As we began our drive home, I thought about the overall experience of the weekend.
I loved the beauty all around us and was grateful for the adventures we experienced; hiking down the mountain was absolutely amazing, even though my legs were talking to me for a couple of days afterwards. (Even that’s all good!!!) And yet at the same time I was deeply saddened by the lack of kindness. As I came to a stop light on the way back to the interstate, the car in front of me had a bumper sticker that simply read BE KIND.
And that’s when it hit me – being kind is a self-care tool I need to employ all the time, regardless of how others treat me. Being kind to myself allows me to be kind to others which in turn may lift someone’s spirit so they can change their kindness meter, and so on. Yes, kindness begins at home and needs to be paid forward.
As I thought about this on that long drive home, I realized kindness is a gift you give yourself. It has to be part of your self-care toolbox every day, for only when you are kind to yourself can you be kind to others.
Did you know there is actually a science to kindness?
Me neither until I started looking into the health benefits of kindness. I always knew kindness was contagious, kind of like a smile, but I never knew it was teachable with actual health benefits. Here’s what I found:
- Lowers blood pressure, improves overall heart-health and increases optimism because of increased production of oxytocin (aka the love hormone)
- Makes you feel stronger, calmer and less depressed when your energy levels rise; can also bring about increased feelings of self worth
- Increases generosity, both financially and in random acts, which leads to happiness
- Expands opportunities for volunteering which leads to more activity, overall health and longer lifespan; it also leads to more pleasure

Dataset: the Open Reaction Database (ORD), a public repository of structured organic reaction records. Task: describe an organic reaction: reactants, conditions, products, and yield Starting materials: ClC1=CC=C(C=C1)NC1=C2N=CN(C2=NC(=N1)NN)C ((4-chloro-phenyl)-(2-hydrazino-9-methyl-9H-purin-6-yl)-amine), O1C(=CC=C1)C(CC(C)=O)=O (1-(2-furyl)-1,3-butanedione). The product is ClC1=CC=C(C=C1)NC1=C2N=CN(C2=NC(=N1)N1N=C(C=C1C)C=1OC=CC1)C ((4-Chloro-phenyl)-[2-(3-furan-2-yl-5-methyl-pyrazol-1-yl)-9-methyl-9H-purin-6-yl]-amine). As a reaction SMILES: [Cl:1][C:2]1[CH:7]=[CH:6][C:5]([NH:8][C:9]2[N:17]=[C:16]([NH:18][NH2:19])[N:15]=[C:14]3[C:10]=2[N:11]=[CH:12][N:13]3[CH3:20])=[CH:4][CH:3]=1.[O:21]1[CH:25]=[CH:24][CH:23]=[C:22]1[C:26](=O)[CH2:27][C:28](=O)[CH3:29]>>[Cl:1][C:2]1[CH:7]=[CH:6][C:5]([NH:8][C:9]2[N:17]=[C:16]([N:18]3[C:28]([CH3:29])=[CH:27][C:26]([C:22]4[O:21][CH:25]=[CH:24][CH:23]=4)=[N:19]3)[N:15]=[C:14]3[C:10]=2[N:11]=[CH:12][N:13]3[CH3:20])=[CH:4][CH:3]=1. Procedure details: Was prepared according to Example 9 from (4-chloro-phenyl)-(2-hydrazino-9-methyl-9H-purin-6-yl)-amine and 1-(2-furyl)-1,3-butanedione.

- Stimulates healing, calmness and happiness through the production of serotonin (aka the feel-good chemical)
- Decreases pain, stress, anxiety and depression
In my book The Gift of Loss: Transforming Tragedy (available here) I have an entire chapter devoted to ARKs – acts of random kindness. An ARK could be something as simple as letting another car enter the road in front of you or allowing someone with just a few items to get in front of you at the grocery store. An ARK could be something bigger, but it’s not really about the size at all. It’s about doing something for someone else with no expectation of anything in return. It’s about the kindness that comes from performing the ARK in the first place.
Kindness is something you have to practice every single day.
Although I did not like the way I was reminded of this, I am grateful that kindness is back in the forefront of my self-care toolbox. I appreciate the reminder because it will help me practice kindness more often. It’s amazing how simply thinking about sharing kindness lightens my mood.
Kindness has to begin at home, and what better way to begin than with your self-care. I encourage you to think about sharing kindness today and every day. Be kind to yourself. Be kind to others. Be kind to the earth. Be kind and see how your world changes. I’d love to hear how you are practicing kindness during these times and how it is benefiting your self-care practices. Until next time, be well…